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The Daily Wildcat

The Daily Wildcat

 

Column: Locals need rights over state

A small but important lawsuit was filed earlier last month in the Maricopa County Superior Court that could have far-reaching implications if successful. The case, submitted by the Flagstaff Living Wage Coalition, argues that the Arizona State Legislature illegally passed a law prohibiting any cities, municipalities or counties from setting their own minimum wages.

Arizona’s minimum wage is currently $8.05 per hour. Flagstaff has one of the highest costs of living in the nation. The push to raise the wage in Northern Arizona ran up against the 2013 ban on wage increases, prompting the lawsuit.

While the case may seem complicated, it’s actually quite simple.

In 2006, Arizona voters passed Proposition 202, which says that cities “may by ordinance regulate minimum wages and benefits within its geographic boundaries” as long as they are not lower than the state’s minimum wage.

The Arizona Constitution directly prohibits the state Legislature from repealing or changing anything passed through a voter referendum without a supermajority, and even then, any adjustments to a law passed by voters can only be for the purpose of furthering the original intentions of the proposition.

This is not a difficult decision: The 2013 law passed by the state Legislature does not further the intentions of Prop 202. It goes directly against the will of the voters and was not passed with a supermajority.

Eva Putzova, Flagstaff City Councilmember and chair of the Flagstaff Living Wages Coalition, said the intention of the coalition is to clarify this situation for voters. Smaller communities want to set the minimum wages as they deem appropriate, and the law passed by the state Legislature only prevents what voters have already decided.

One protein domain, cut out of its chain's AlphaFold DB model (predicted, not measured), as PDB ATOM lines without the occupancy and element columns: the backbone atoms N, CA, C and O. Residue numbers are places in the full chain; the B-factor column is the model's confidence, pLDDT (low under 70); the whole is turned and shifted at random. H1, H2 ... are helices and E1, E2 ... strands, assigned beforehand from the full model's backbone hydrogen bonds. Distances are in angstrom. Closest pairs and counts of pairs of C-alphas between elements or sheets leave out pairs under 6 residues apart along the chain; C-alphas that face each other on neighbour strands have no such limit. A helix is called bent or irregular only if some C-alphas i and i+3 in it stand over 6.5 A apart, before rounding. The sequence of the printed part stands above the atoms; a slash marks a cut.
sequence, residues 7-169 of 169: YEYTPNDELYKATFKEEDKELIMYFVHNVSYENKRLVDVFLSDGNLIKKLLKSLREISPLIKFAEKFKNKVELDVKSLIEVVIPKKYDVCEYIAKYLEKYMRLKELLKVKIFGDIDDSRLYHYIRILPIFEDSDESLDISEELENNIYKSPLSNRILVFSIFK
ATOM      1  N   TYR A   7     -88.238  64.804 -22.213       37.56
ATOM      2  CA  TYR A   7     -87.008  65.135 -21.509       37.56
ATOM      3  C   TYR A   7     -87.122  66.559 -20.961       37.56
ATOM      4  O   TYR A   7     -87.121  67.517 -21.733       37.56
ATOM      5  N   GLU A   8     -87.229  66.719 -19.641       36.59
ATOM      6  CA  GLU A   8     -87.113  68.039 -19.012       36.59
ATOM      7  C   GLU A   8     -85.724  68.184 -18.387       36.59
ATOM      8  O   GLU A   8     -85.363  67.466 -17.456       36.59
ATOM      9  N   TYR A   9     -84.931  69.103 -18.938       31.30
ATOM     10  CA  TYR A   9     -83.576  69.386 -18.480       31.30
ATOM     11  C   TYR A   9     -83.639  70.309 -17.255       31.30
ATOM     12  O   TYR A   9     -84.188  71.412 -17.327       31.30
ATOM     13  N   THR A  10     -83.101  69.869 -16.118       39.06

Unfortunately, this situation highlights a troubling and ironic trend in Republican state legislatures across the country.

As anyone who follows politics will know, however remotely, the Republican Party loves to describe itself as the party of small government. One can hardly go an hour of watching Fox News or listening to conservative radio stations without hearing some mention of illegal executive actions, President Barack Obama’s tyranny and other horror stories about the federal government’s ever-increasing size.

And while every national and local Republican legislator will endlessly discuss why smaller, localized governments are better, their actions seem to contradict this dogma.

Small towns across the U.S. have started adopting the more liberal and popular policies their states have refused to pass. Whether it’s raising minimum wages, instituting legal protections for the LGBTQ community, controlling firearms, protecting the environment or increasing access to women’s health care, small cities have passed or discussed passing popular policies — only to see their state legislators take those decisions away from them.

Arkansas prohibits cities from protecting LGBTQ people, Alabama does not require communities to implement paid sick leave, Pennsylvania disallows any government other than the state government from setting gun restrictions, and many other Republican-led states have identical or similar legislation.

When Republicans say they favor “small government,” it’s clear from their actions that they only favor governments that fit their conservative agenda. As soon as a “small government” starts passing laws Republicans disagree with, the bigger, state government suddenly knows best, and power is usurped from the local community. It’s hypocritical, undemocratic and repugnant.

The state and federal governments exist to set the general guidelines, or the bare minimums, for how people and businesses must act. If local communities want to expand government in their own lives through higher minimum wages, more gun control, more protected classes of citizens, bans on fracking or bans on plastic bags, then they have a right to do so.

Hopefully the courts, at least in Arizona, will restore power to the people.

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Jacob Winkelman is a sophomore studying political science and English. Follow him on Twitter.

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